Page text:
Goodbye! BoxBoy! is the third and final entry in Hal Laboratory’s BoxBoy line. As you can expect, it involves using the special ability of our hero, Qbby, to create boxes to solve puzzles in each levels. Sometimes, said boxes even have rocket, teleporting, bomb, or remote control abilities. All that is absolutely great. But, they aren’t what really helps sell this installment and make it shine. Those would be the amiibo-specific costumes and extras. You wouldn’t think amiibos would make a big deal in such a game. After all, it’s a solid puzzler. Yet, they work so well here. These cameos and incentives help make this BoxBoy quite possibly the best BoxBoy.
Here’s how the Kirby amiibo functionality works with Goodbye! BoxBoy!. The Kirby, King Dedede, Meta Knight, and Waddle Dee amiibo are all compatible with the game. When you scan them in from the menu, a costume is permanently unlocked for each amiibo’s character. These can be equipped any time Qbby is outside of a world, allowing you to switch up his look. So yay, Qbby gets to be Kirby, King Dedede, Meta Knight, and Waddle Dee.
Except, it goes beyond just a standard visual change for the character himself. Each of these Kirby costumes has special touches that change some minor elements of Goodbye! BoxBoy!. Each one doesn’t spew standard boxes. They’re star boxes like the ones seen throughout the Kirby series. They’re bright and colorful, standing out against the black and white world. The Kirby music is also present. Should any of these characters fall, you’ll hear the Kirby death jingle that signifies his own demise in his games. It’s a nice way of really leaning hard into the cameo and really making scanning in these amiibo worth it. In fact, I like to think their inclusion helps highlight the platforming elements of the BoxBoy series. It’s easy to just think of them as puzzle games, but seeing Kirby and his crew there really calls attention to how active Qbby can be.
But, it isn’t just the Kirby series amiibo that makes Goodbye! BoxBoy! better. The Game Boy filter is another delight. After scanning in a Qbby amiibo once, you gain permanent access to this theme. It adds new tones and shading to the game. You don’t really realize how well the BoxBoy series would lend itself to this aesthetic until it happens. Once its there, the Game Boy tones seem to accent the beauty in this minimalistic game. The simplicity is really on display and you can appreciate how many details come through in Goodbye! BoxBoy!’s design.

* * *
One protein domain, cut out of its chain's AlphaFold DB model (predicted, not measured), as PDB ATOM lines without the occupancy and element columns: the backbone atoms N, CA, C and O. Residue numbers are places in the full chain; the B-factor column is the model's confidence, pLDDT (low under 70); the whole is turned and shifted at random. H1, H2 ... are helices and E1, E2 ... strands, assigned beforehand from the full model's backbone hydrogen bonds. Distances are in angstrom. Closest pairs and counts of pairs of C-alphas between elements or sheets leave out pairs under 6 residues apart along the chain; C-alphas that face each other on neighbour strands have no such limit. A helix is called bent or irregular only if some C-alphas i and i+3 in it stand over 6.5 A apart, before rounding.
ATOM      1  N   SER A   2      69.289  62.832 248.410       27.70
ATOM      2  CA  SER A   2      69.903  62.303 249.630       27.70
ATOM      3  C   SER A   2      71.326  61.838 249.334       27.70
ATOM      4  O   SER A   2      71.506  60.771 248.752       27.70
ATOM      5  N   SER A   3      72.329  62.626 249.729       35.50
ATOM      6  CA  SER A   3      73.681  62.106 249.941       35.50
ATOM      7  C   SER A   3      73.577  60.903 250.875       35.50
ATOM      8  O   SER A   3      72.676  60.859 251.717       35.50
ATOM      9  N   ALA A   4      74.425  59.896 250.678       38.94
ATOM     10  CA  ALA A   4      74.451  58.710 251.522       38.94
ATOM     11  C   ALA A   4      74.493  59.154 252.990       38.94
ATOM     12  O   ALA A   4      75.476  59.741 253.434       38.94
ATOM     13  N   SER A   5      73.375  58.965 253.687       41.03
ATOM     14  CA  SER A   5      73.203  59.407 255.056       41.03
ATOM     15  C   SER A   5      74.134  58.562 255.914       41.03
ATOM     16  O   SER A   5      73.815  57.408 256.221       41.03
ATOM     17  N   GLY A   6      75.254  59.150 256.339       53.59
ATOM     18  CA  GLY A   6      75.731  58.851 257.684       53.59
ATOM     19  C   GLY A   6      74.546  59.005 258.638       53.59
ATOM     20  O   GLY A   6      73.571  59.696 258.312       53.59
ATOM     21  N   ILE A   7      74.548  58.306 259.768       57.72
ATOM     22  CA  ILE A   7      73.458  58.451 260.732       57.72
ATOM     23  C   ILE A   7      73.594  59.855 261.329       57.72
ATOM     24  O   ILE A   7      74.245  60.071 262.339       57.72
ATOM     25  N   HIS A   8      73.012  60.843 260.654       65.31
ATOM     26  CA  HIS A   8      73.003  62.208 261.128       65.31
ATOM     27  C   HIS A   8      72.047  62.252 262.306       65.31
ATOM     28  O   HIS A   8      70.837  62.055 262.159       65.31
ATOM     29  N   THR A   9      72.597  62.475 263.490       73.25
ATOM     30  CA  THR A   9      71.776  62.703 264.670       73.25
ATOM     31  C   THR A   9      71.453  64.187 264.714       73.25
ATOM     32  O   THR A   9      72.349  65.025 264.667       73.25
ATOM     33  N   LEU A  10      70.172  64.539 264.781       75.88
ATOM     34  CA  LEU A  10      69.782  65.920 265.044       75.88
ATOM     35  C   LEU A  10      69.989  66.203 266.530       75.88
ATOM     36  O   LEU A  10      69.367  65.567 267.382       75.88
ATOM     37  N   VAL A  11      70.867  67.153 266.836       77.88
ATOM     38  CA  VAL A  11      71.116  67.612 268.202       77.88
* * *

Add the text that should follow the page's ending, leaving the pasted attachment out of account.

I also found Goodbye! BoyBoy!’s Game Boy filter helped with another problem I’ve noticed in BoxBoy games. Have you ever played a game, come upon an area with a lot of black, and suddenly realized the whites just didn’t seem as white and bright anymore? With the Game Boy effect, that doesn’t happen. The game just generally looks better, even though it doesn’t have the slight color accents we get to enjoy in the standard Goodbye! BoxBoy! appearance.
The Qbby amiibo also unlocks a Qucy costume. She’s one of the other BoxPeople constantly accompanying Qbby. Her costume may not look especially striking. We’ve gotten outfits that give our hero a ponytail or other frills more notable than her signature bow. What’s special about Qucy is that she gives people access to free hints. Typically, you need to offer up Play Coins to get a tip regarding a puzzle. With Qucy, you can get as many as you want without dipping into your stash. While I didn’t honestly find any Goodbye! BoxBoy! puzzles challenging enough to use the feature beyond the, “hey, let’s test this out and see what it does phase,” I do appreciate that it is there for people who might have trouble with the game.
With Goodbye! BoxBoy!, amiibo compatibility ends up doing some pretty great things. It lets us play as Kirby characters, complete with an added dose of Dream Land aesthetic. They help us better appreciate the elements of a BoxBoy game as a result, due to the way it makes us think about the game. It helps us remember the Game Boy years and see how well this game’s simplicity carries across styles. It even makes the game a little more accessible, for younger gamers or people unaccustomed to its puzzles. The amiibo really do help make a difference, which is something you wouldn’t expect.
Goodbye! BoxBoy! is now available on the Nintendo 3DS in Japan. A worldwide release has yet to be announced.